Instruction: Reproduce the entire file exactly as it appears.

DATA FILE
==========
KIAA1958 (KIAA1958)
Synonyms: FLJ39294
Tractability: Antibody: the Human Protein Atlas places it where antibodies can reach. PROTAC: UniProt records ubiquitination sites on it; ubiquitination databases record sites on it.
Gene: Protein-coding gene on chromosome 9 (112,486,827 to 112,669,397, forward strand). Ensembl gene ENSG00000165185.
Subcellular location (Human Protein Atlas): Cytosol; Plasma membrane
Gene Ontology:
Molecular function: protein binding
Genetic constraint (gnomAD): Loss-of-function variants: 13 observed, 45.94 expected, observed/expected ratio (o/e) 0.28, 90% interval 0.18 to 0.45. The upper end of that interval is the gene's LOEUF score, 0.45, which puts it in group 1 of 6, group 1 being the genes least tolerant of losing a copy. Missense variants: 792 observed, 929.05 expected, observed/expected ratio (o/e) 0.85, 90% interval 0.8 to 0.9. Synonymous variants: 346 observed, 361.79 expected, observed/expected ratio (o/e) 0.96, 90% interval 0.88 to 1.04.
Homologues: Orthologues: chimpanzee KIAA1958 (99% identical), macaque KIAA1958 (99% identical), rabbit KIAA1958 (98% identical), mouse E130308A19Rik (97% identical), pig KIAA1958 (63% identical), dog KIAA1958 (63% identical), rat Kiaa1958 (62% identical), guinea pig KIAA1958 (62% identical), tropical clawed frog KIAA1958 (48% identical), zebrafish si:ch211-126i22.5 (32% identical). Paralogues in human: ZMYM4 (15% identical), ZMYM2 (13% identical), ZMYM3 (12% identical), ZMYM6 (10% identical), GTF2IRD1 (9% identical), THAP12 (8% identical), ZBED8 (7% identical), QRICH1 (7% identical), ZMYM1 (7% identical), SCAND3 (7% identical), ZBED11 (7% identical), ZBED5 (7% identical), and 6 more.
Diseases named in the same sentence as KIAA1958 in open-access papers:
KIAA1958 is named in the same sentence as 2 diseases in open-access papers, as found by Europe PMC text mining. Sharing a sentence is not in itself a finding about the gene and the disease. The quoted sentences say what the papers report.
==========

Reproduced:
KIAA1958 (KIAA1958)
Synonyms: FLJ39294
Tractability: Antibody: the Human Protein Atlas places it where antibodies can reach. PROTAC: UniProt records ubiquitination sites on it; ubiquitination databases record sites on it.
Gene: Protein-coding gene on chromosome 9 (112,486,827 to 112,669,397, forward strand). Ensembl gene ENSG00000165185.
Subcellular location (Human Protein Atlas): Cytosol; Plasma membrane
Gene Ontology:
Molecular function: protein binding
Genetic constraint (gnomAD): Loss-of-function variants: 13 observed, 45.94 expected, observed/expected ratio (o/e) 0.28, 90% interval 0.18 to 0.45. The upper end of that interval is the gene's LOEUF score, 0.45, which puts it in group 1 of 6, group 1 being the genes least tolerant of losing a copy. Missense variants: 792 observed, 929.05 expected, observed/expected ratio (o/e) 0.85, 90% interval 0.8 to 0.9. Synonymous variants: 346 observed, 361.79 expected, observed/expected ratio (o/e) 0.96, 90% interval 0.88 to 1.04.
Homologues: Orthologues: chimpanzee KIAA1958 (99% identical), macaque KIAA1958 (99% identical), rabbit KIAA1958 (98% identical), mouse E130308A19Rik (97% identical), pig KIAA1958 (63% identical), dog KIAA1958 (63% identical), rat Kiaa1958 (62% identical), guinea pig KIAA1958 (62% identical), tropical clawed frog KIAA1958 (48% identical), zebrafish si:ch211-126i22.5 (32% identical). Paralogues in human: ZMYM4 (15% identical), ZMYM2 (13% identical), ZMYM3 (12% identical), ZMYM6 (10% identical), GTF2IRD1 (9% identical), THAP12 (8% identical), ZBED8 (7% identical), QRICH1 (7% identical), ZMYM1 (7% identical), SCAND3 (7% identical), ZBED11 (7% identical), ZBED5 (7% identical), and 6 more.
Diseases named in the same sentence as KIAA1958 in open-access papers:
KIAA1958 is named in the same sentence as 2 diseases in open-access papers, as found by Europe PMC text mining. Sharing a sentence is not in itself a finding about the gene and the disease. The quoted sentences say what the papers report.